Charles T. Holland Professor - Department of Petroleum and Natural Gas Engineering
Aminian’s research revolves around shale rock sediments, porosity (void between rocks) and hydraulic fracturing (fracking or creating artificial rock fractures to release oil and gas). Shale rock characteristics are less known which makes fracking complicated and expensive because it requires mapping to avoid existing, natural fractures. His research looks at different aspects of hydraulic fracturing such as reopening of existing faults and creating new fractures to prolong well-life and boost oil production. One project looked at the effect of fracture properties on stress and productivity of a horizontal Marcellus Shale well. As hydrocarbons rose to the surface, pressure in the reservoir reduced and closed natural fractures which reduced oil output. Another project looked at the impact of spacing on hydraulic fractures and gas output. Stress in rock from nearby fractures and wells reduced gas production. Because it’s not known where minor faults lie, mapping reservoirs and surrounding area is important. He also studies the impact of fracking on ground water and disposal of water and chemicals used in fracking.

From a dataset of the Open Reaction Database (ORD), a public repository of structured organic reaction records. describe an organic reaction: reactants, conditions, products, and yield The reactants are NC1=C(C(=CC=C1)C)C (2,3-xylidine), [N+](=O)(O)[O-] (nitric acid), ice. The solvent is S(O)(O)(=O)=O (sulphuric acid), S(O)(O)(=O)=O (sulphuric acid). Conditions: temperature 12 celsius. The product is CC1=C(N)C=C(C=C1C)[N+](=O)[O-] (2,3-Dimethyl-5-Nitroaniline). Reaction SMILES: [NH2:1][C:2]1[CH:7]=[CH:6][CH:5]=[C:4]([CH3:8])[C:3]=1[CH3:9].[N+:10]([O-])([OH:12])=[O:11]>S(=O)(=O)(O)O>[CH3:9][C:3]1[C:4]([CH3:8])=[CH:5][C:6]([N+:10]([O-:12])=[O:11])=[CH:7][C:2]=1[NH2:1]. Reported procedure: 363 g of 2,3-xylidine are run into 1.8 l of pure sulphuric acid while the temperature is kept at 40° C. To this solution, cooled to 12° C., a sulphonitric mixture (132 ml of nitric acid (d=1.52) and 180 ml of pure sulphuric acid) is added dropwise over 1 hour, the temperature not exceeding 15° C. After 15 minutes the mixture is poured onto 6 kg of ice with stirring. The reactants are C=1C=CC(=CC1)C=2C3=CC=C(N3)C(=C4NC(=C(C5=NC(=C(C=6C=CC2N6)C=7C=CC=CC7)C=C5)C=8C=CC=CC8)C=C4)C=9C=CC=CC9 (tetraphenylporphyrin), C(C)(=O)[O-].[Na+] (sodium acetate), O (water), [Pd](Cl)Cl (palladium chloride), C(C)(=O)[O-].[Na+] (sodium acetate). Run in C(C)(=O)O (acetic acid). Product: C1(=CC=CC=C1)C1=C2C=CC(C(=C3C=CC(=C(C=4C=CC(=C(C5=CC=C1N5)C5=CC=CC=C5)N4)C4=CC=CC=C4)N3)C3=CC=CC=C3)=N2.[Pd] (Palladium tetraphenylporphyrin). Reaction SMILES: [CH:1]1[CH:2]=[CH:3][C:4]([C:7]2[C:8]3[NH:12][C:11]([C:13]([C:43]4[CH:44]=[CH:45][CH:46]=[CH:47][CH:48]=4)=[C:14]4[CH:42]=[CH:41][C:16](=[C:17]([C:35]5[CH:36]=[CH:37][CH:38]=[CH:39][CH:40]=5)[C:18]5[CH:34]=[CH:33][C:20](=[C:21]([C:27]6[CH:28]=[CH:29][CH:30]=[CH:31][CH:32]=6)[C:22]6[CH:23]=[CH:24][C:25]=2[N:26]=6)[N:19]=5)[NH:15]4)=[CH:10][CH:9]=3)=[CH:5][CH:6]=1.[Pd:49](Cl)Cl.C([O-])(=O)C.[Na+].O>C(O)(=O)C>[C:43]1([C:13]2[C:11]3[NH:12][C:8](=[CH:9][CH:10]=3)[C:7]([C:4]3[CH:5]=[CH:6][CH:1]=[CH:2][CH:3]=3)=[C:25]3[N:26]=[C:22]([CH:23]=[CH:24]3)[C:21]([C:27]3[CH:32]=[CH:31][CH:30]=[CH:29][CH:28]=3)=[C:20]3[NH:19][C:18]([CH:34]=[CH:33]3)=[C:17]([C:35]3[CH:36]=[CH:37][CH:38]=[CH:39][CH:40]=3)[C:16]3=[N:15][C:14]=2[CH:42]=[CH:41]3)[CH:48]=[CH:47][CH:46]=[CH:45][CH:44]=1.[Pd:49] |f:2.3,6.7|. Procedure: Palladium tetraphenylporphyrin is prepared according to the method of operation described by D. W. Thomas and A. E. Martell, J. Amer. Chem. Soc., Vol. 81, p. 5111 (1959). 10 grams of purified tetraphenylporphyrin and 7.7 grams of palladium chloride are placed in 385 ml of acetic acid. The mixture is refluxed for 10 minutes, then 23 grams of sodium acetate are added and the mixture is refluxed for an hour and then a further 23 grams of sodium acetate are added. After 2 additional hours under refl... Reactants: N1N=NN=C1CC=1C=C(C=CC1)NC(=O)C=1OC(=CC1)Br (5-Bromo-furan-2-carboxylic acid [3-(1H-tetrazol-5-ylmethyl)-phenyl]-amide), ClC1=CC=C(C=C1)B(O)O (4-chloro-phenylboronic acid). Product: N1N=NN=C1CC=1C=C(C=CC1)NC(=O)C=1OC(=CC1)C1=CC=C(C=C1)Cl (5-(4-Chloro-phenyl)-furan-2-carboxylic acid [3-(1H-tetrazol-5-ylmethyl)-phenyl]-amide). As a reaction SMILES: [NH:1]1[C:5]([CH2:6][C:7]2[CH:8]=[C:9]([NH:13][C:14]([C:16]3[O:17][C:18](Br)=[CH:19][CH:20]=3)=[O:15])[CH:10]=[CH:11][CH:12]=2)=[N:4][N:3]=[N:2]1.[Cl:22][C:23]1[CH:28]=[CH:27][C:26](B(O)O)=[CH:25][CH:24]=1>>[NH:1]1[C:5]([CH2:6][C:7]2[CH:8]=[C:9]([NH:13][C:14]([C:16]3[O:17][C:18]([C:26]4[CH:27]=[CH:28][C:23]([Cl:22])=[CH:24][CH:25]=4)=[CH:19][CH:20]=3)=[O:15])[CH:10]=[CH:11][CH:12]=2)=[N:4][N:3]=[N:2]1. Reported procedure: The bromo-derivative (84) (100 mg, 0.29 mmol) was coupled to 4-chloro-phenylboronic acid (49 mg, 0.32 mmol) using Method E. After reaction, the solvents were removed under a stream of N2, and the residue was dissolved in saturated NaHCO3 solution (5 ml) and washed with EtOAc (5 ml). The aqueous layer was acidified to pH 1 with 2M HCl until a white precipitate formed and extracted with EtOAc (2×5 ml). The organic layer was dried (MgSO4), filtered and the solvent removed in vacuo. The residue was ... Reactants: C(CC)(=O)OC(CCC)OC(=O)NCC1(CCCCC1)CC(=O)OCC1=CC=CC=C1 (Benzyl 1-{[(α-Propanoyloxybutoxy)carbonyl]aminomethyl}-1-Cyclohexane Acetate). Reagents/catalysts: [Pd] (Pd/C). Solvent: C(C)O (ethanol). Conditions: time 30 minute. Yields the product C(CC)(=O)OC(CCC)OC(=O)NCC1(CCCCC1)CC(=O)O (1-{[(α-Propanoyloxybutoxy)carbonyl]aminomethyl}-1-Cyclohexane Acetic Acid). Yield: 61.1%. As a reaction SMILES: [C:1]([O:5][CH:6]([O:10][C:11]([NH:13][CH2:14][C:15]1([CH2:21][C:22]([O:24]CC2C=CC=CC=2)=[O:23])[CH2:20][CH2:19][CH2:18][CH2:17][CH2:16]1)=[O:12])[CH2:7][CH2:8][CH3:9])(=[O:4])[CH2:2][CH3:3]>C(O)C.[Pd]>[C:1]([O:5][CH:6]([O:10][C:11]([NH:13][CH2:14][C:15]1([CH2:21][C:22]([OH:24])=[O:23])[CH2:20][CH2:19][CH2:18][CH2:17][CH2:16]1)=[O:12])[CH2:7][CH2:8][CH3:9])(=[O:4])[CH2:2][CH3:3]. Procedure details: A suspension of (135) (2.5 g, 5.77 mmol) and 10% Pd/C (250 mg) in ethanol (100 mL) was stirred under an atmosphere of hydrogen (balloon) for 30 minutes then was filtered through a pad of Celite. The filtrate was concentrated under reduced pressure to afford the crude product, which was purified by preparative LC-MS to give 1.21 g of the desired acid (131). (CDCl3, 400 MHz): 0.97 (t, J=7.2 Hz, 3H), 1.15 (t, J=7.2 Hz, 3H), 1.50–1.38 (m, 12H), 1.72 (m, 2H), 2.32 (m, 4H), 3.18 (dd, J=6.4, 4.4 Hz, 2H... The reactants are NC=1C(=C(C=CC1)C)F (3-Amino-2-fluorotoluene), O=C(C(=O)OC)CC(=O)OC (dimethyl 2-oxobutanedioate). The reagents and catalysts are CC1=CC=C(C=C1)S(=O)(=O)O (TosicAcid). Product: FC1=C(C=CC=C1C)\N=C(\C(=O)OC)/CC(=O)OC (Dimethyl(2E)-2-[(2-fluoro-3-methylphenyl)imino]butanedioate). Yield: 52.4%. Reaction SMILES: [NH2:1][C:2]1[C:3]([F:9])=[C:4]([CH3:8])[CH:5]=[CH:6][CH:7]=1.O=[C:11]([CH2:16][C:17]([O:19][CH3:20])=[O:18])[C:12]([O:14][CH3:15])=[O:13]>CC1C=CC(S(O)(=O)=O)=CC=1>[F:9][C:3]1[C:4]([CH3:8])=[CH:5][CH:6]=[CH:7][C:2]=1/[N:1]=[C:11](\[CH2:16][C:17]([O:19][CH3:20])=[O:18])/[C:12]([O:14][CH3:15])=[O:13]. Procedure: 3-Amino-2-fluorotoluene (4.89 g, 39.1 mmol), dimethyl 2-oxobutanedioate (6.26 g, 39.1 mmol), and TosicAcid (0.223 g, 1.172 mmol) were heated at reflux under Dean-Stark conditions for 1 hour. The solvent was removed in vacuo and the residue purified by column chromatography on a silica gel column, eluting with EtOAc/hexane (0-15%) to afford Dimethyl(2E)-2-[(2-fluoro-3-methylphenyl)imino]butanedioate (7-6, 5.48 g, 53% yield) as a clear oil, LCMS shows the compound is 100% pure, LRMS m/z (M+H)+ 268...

Ph.D. Chemical Engineering, University of Michigan, 1982
M.S.E. Chemical Engineering, University of Michigan, 1978
B.S. Chemical Engineering , University of Tehran, 1976